Photo Source: The Kitsap Sun
Seattle’s Center for Wooden Boats was the setting Thursday evening for a gathering of passenger-only ferry advocates, including those from Kingston and King County, Wash., and the U.S. federal government.
The well-attended event (followed by an Ivar’s Seafood-sponsored reception) was organized within the specific context of a new passenger-only service between Kingston and Seattle, and a broader context of supporting more service throughout the region. The Port of Kingston will launch passenger-only service between Kingston and Seattle this fall. (This article in the Kitsap Sun offers details about the new service.)
Capital funding for the new link came from the U.S. Federal Transit Administration. The Port has also developed public-private partnerships to cover initial operating costs. It will, as reported in the Kitsap Sun, “cater to commuters” at first, cutting down on travel times for those who commute to Seattle.
The Port of Kingston’s Eric Osnes told the audience assembled at the Center for Wooden Boats that though this new route will connect Kingston and Seattle, they “don’t see this as a Kingston-only ferry.” Echoing what many have said about a regional approach to the issue, he said he and the Port are interested in the “whole logistics chain not just to Seattle, but beyond.” Designed with commuters in mind, Osnes told the crowd that the new Kingston ferry will allow commuters to travel between Kingston and Seattle in 45 minutes and will initially offer two morning and two evening departures.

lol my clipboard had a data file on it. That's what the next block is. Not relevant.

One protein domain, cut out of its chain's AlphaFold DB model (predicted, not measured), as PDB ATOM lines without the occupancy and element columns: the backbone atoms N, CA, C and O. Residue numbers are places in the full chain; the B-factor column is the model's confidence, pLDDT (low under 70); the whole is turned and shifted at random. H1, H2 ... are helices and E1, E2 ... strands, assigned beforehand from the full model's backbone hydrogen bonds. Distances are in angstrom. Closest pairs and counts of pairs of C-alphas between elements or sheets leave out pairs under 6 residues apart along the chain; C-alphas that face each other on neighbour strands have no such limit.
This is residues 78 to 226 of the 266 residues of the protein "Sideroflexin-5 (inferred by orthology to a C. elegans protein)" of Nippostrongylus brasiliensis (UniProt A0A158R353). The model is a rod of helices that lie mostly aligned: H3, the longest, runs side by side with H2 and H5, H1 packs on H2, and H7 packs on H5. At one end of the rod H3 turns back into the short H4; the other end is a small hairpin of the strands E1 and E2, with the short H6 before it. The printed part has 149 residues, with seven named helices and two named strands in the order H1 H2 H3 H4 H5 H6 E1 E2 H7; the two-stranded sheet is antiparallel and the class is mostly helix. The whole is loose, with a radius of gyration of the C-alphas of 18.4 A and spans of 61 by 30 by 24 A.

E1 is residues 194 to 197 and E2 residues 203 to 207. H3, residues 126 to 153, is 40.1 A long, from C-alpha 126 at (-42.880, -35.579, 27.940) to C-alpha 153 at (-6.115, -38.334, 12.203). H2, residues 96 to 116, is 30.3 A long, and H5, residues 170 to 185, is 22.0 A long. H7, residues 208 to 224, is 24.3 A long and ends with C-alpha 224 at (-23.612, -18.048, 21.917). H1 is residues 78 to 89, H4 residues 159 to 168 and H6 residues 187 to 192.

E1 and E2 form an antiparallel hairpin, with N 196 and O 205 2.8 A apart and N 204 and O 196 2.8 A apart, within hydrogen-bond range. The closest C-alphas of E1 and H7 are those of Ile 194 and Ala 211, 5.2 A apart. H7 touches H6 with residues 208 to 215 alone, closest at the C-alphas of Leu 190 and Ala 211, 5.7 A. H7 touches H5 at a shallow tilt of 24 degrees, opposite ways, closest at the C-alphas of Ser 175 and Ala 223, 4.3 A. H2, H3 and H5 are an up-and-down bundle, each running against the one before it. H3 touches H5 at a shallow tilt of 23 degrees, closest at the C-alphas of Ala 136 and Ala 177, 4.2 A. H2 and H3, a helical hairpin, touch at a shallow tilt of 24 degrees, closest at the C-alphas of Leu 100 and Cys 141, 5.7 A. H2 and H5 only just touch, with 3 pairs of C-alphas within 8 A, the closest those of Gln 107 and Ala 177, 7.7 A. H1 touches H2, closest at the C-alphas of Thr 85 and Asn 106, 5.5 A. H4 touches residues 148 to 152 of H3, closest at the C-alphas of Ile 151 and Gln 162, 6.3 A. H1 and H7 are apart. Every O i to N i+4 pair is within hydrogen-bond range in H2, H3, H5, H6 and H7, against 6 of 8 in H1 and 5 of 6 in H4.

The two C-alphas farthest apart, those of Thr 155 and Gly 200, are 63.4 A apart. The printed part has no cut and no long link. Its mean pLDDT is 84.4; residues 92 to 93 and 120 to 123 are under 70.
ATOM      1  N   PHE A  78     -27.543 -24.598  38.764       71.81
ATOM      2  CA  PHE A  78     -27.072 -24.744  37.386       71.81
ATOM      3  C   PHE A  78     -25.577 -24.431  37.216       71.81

Cascadia Center has advocated for expanded passenger ferry service for years, having launched the Passenger Ferry Coalition aboard the Royal Argosy on July 1, 2003, with U.S. Senator Patty Murray, U.S. Representative Norm Dicks, and 300 community leaders. Reduction in greenhouse gases, well-paying careers in local marine manufacturing, advancing technology and tourism are just some of the reasons the organization has supported expanded service. Early on Cascadia Center suggested a “Return of the Mosquito Fleet,” a theme articulated in this 2008 op-ed.
Though building a network of passenger-only ferries in the Puget Sound is a long process, the new service between Kingston and Seattle, is an important piece of the puzzle. And if the excitement on display at Thursday’s event is any indication, communities throughout the Puget Sound could follow in Kingston’s footsteps. They’ll have to in order to complete the puzzle and, as Cascadia’s Bruce Agnew wrote in 2008, “to develop a Salish Sea Express regional foot ferry network transcending political boundaries….”